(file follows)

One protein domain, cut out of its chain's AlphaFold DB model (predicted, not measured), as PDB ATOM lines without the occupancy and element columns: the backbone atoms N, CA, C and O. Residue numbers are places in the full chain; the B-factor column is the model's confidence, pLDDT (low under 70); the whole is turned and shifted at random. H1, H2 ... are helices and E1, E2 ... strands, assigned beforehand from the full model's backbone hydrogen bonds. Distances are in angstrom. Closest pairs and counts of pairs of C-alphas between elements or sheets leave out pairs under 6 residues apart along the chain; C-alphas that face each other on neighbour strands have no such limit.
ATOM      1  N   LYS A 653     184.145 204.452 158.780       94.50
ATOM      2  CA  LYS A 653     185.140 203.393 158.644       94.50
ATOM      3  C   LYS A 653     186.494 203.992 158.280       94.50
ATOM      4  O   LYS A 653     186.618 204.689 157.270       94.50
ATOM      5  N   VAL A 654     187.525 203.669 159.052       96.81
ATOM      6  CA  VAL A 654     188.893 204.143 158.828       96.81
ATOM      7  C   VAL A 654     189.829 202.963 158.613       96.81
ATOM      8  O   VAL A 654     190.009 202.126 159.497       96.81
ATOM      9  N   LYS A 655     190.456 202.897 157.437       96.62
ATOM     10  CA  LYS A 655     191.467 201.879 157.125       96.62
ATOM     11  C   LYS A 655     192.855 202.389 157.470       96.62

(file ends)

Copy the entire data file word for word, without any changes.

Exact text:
One protein domain, cut out of its chain's AlphaFold DB model (predicted, not measured), as PDB ATOM lines without the occupancy and element columns: the backbone atoms N, CA, C and O. Residue numbers are places in the full chain; the B-factor column is the model's confidence, pLDDT (low under 70); the whole is turned and shifted at random. H1, H2 ... are helices and E1, E2 ... strands, assigned beforehand from the full model's backbone hydrogen bonds. Distances are in angstrom. Closest pairs and counts of pairs of C-alphas between elements or sheets leave out pairs under 6 residues apart along the chain; C-alphas that face each other on neighbour strands have no such limit.
ATOM      1  N   LYS A 653     184.145 204.452 158.780       94.50
ATOM      2  CA  LYS A 653     185.140 203.393 158.644       94.50
ATOM      3  C   LYS A 653     186.494 203.992 158.280       94.50
ATOM      4  O   LYS A 653     186.618 204.689 157.270       94.50
ATOM      5  N   VAL A 654     187.525 203.669 159.052       96.81
ATOM      6  CA  VAL A 654     188.893 204.143 158.828       96.81
ATOM      7  C   VAL A 654     189.829 202.963 158.613       96.81
ATOM      8  O   VAL A 654     190.009 202.126 159.497       96.81
ATOM      9  N   LYS A 655     190.456 202.897 157.437       96.62
ATOM     10  CA  LYS A 655     191.467 201.879 157.125       96.62
ATOM     11  C   LYS A 655     192.855 202.389 157.470       96.62